(Adapted from a document found on The Village Church website.)

    Every church has a unique identity, a DNA if you will, which is formed by the interaction of theology, philosophy, and practice. It all starts with theology as a church’s understanding of God and His scriptures. This theology affects the philosophy of ministry, which each church operates by and within. Finally, this philosophy, founded upon the theological beliefs, affects the practical outworking of a local body.

    To clarify the identity that we feel is our own it is easiest to describe contrasting approaches to ministry. Our desire is in no way to belittle or condemn those churches which may minister differently from us, but rather to affirm our unique identity as our theology impacts our philosophy and our practice. Following are five contrasting methodologies.

    Attractional vs. Incarnational

    Attractional approaches to ministry are those which basically take the “if we build it they will come” approach. These churches are typically known for their varied resources often including buildings and facilities, wide ranging programs and activities, etc. The idea behind this approach is that if you can draw people through your doors, you can keep them there.

    Christ Fellowship likes to view things, not from an attractional, but an incarnational perspective. Instead of ministering on the basis of people coming to us, our approach is to take the ministry to the people. Like the Son of God descending to leave His heavenly home and dwell among those whom He loved, we want to be known for our willingness to take the gospel from within the walls of our building to affect the lives of those around us.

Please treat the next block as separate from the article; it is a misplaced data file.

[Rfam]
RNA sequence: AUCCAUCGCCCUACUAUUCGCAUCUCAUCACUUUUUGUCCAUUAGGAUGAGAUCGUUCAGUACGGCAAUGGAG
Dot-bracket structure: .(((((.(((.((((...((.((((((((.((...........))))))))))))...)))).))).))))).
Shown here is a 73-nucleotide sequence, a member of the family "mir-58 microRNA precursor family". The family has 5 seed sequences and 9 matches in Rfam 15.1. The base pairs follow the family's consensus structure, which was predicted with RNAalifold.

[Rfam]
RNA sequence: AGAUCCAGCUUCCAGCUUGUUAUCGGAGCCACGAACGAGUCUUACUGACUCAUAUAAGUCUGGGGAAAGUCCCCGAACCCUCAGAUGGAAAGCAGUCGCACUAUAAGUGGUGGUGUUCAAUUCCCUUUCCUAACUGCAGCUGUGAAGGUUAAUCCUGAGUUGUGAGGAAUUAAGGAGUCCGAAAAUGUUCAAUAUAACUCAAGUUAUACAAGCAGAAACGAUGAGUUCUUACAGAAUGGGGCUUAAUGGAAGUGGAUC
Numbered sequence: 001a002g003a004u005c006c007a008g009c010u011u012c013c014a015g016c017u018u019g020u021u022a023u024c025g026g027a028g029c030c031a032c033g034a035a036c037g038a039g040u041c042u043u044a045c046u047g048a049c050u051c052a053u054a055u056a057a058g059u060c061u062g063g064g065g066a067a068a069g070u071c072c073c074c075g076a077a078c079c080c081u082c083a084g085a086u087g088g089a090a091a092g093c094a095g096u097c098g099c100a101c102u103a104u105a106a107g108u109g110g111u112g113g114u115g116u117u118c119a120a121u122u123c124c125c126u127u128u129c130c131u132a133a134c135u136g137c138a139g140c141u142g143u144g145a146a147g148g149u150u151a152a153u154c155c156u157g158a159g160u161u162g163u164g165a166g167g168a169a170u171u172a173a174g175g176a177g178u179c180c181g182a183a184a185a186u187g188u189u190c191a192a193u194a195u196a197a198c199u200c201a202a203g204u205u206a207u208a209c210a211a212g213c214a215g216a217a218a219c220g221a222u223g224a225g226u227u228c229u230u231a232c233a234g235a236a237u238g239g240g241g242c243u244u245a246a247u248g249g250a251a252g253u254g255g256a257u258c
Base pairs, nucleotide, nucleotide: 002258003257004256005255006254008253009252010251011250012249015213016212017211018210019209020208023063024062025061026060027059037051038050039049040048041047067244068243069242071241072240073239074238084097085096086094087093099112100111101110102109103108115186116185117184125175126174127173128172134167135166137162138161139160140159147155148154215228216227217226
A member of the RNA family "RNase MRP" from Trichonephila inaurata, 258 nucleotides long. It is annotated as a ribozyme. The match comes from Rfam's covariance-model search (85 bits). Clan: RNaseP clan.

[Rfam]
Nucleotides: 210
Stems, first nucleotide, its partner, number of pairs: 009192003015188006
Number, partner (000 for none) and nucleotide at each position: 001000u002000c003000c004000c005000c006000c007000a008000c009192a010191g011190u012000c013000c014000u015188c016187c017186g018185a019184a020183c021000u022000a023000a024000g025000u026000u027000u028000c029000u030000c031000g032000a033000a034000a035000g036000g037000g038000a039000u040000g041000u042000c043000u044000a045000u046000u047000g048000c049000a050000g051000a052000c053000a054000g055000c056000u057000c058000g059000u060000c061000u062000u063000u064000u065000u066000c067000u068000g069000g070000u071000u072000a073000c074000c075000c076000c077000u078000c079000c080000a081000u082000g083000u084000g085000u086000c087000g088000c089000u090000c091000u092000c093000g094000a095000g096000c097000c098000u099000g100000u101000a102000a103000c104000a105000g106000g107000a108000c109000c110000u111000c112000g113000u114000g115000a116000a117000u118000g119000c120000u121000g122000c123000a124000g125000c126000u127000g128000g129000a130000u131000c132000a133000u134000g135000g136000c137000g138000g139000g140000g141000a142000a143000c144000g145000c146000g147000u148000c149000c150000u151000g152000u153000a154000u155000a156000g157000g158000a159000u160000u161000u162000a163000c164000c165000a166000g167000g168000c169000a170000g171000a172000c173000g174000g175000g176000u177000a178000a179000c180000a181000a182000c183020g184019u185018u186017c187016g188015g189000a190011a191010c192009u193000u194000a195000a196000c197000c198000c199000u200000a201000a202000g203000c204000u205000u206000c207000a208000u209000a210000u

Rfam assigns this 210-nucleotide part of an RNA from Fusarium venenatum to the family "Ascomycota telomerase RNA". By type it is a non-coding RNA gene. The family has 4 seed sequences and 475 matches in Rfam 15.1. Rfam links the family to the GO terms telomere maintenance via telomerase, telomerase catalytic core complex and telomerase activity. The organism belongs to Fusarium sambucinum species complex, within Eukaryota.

Width vs. Depth

    Traditionally, most churches cite numeric growth as their driving evidence of success. Success is measured by quantifiable numbers of weekly attendance, small group attendance, bible study attendance, etc. Achievement is determined by the wide number of people with whom the message is shared.  

    Christ Fellowship understands a primary purpose of the local church is to make disciples. Not mere attendees or even converts, but disciples—mature followers of Jesus Christ. If our message has wide appeal, but no deep or lasting impact; if we only get people to attend, but do not make disciples, we have not succeeded. In the end, the Father is glorified by this, that you bear much fruit and so prove to be Christ’s disciples (John 15:8).